• OPEC producers have indicated their ideal price target is $60 [in fact, they need $100 oil, would like $80 oil but knowing that won't happen are publicly saying they can get by with $60 oil; good luck; that $60 oil is a yearly average and we are well into the fourth month of the year and Brent might be averaging $54 so far this year]
  • IEA says supply/demand re-balance will occur, but even IEA notes that as the price of oil recovers, even a bit, US production will increase
Everyone has an opinion on this. Mine is this: Saudi Arabia is in deep doo-doo.

The End Of Light Rail In Our Lifetime?

This is a pretty cool article if you accept the premise (I don't). From the Los Angeles Times, driverless cars will lead to a "garage-less economy."  If behind a paywall google: the future is in ... a parking garage? Here's one way driverless cars will change urban development: no one will own cars and therefore garages will not be needed. If you accept the premise, and again, I don't, driverless cars will also spell the end of light rail. It will simply be too expensive, and not needed. Interestingly enough , that is not discussed in the article which is not surprising. The Los Angeles Times is very much behind light rail.

Light rail? Despite a recent bailout, the Boston subway has a huge debt and is actually considering suspending weekend service.

COP Update From Richard Zeits; COP On Path To Becoming A True Independent -- April 16, 2017

From SeekingAlpha:
  • By selling natural gas assets in Canada and San Juan, COP has effectively become an oil-driven operator in North America
  • Very few dry gas assets are left in the company's North American portfolio
  • While a spike in natural gas prices could make the divestitures look under-priced, the divestitures appear to make financial and operational sense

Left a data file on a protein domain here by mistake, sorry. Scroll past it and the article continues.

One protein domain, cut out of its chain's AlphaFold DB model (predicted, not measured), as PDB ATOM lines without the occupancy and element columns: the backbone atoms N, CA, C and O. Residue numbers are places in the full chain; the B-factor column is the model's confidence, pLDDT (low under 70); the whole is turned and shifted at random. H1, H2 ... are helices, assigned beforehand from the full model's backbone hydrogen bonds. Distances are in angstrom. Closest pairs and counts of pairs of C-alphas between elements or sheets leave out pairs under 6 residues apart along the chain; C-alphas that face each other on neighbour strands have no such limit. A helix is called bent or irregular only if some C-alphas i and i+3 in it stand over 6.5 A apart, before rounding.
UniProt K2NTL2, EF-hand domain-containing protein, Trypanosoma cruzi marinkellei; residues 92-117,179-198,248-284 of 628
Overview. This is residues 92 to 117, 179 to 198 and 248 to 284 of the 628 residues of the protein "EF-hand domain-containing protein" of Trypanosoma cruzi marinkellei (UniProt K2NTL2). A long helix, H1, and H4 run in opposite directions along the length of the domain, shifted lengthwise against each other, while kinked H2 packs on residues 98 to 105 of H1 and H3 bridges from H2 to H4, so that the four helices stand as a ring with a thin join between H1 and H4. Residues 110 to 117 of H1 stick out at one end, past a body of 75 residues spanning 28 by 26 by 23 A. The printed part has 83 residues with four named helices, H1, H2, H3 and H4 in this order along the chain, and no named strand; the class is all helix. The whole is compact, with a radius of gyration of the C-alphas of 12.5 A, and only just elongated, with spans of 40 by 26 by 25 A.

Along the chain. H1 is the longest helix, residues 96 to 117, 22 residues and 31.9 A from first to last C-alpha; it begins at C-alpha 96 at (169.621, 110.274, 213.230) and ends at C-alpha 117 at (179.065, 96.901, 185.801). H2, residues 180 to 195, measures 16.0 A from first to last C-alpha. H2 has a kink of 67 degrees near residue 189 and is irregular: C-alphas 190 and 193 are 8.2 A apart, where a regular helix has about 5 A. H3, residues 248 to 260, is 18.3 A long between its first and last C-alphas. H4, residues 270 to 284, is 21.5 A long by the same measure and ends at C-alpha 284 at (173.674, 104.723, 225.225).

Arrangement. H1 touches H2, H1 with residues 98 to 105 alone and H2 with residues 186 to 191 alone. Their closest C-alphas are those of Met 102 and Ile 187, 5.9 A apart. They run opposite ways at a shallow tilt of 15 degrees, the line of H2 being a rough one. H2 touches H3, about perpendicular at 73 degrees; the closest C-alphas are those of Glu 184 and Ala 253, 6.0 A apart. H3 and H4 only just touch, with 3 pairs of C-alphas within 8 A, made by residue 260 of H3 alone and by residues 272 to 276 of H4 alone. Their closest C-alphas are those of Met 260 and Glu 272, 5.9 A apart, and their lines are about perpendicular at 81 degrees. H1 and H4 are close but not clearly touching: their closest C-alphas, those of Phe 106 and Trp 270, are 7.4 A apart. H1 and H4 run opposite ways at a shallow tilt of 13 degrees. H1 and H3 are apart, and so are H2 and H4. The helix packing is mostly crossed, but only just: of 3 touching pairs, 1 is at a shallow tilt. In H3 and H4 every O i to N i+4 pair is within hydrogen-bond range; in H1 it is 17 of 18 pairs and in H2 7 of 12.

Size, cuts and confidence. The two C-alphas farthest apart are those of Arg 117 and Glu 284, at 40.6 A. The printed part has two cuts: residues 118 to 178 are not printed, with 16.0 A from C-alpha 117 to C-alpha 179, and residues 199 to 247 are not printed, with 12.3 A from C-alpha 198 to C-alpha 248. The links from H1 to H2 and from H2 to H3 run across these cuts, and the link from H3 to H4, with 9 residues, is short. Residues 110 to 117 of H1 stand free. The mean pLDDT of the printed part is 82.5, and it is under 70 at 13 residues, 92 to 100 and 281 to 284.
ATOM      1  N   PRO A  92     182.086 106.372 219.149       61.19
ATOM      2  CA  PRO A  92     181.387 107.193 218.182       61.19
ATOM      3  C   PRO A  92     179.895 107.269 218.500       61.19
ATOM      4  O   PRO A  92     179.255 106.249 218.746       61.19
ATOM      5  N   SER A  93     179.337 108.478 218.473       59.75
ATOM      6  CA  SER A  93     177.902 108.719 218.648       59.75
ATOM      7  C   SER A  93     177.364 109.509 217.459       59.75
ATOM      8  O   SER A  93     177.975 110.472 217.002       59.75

• Without access to the industry's leading-edge sweet spots – which were scarce in COP's portfolio - competing in natural gas is a recipe for weak returns

Stetsons and Old Spice

From Jacquielynn Floyd's nice article in today's Dallas Morning News, "What's left behind":

At one time in my life my walk-in closet would have looked like that in the photo above. Not any more. My Stetsons (all two of them are elsewhere) and I have long quit using Old Spice.

QEP Getting Ready To Frack Some New Wells In The Grail -- April 16, 2017

See this post. An earlier post regarding some of these wells is here.

The graphics:

Zooming in:

Atmospheric CO2 Update -- March, 2017 Data

Data here (a dynamic link). It's like watching paint dry, I assume, for folks at Mauna Loa.

Easter Sunday, April 16, 2017

Active rigs:

Active Rigs512993184186

Wells coming off confidential list this week:

Wednesday, April 19, 2017
  • 22496, 148, Crescent Point Energy, CPEUSC Aldag 2-35-36-164N-100W, West Ambrose, 4 sections, t2/17; cum 2K over first 28 days, target: upper and middle Three Forks formation; 100% within the TF; 70.5% within the 10' target interval; 3.1% above the target interval; 26.4% below the 10' target interval
Tuesday, April 18, 2017
  • 32833, 3,058, Whiting, Wold 16-7TFH, Banks, 4 sections, 35 stages, 7.25 million lbs, t10/16; cum 108K 2/17; (19468: link here),
Monday, April 17, 2017
  • 28945, SI/NC, Petro-Hunt, Kostelnak 145-97-32D-29-3H, Little Knife, no production data,
Sunday, April 16, 2017
  • None.
Saturday, April 15, 2017
  • None.

22496, see above, Crescent Point Energy, CPEUSC Aldag 2-35-36-164N-100W, West Ambrose:

DateOil RunsMCF Sold

32833, see above, Whiting, Wold 16-7TFH, Banks:

Oil RunsMCF Sold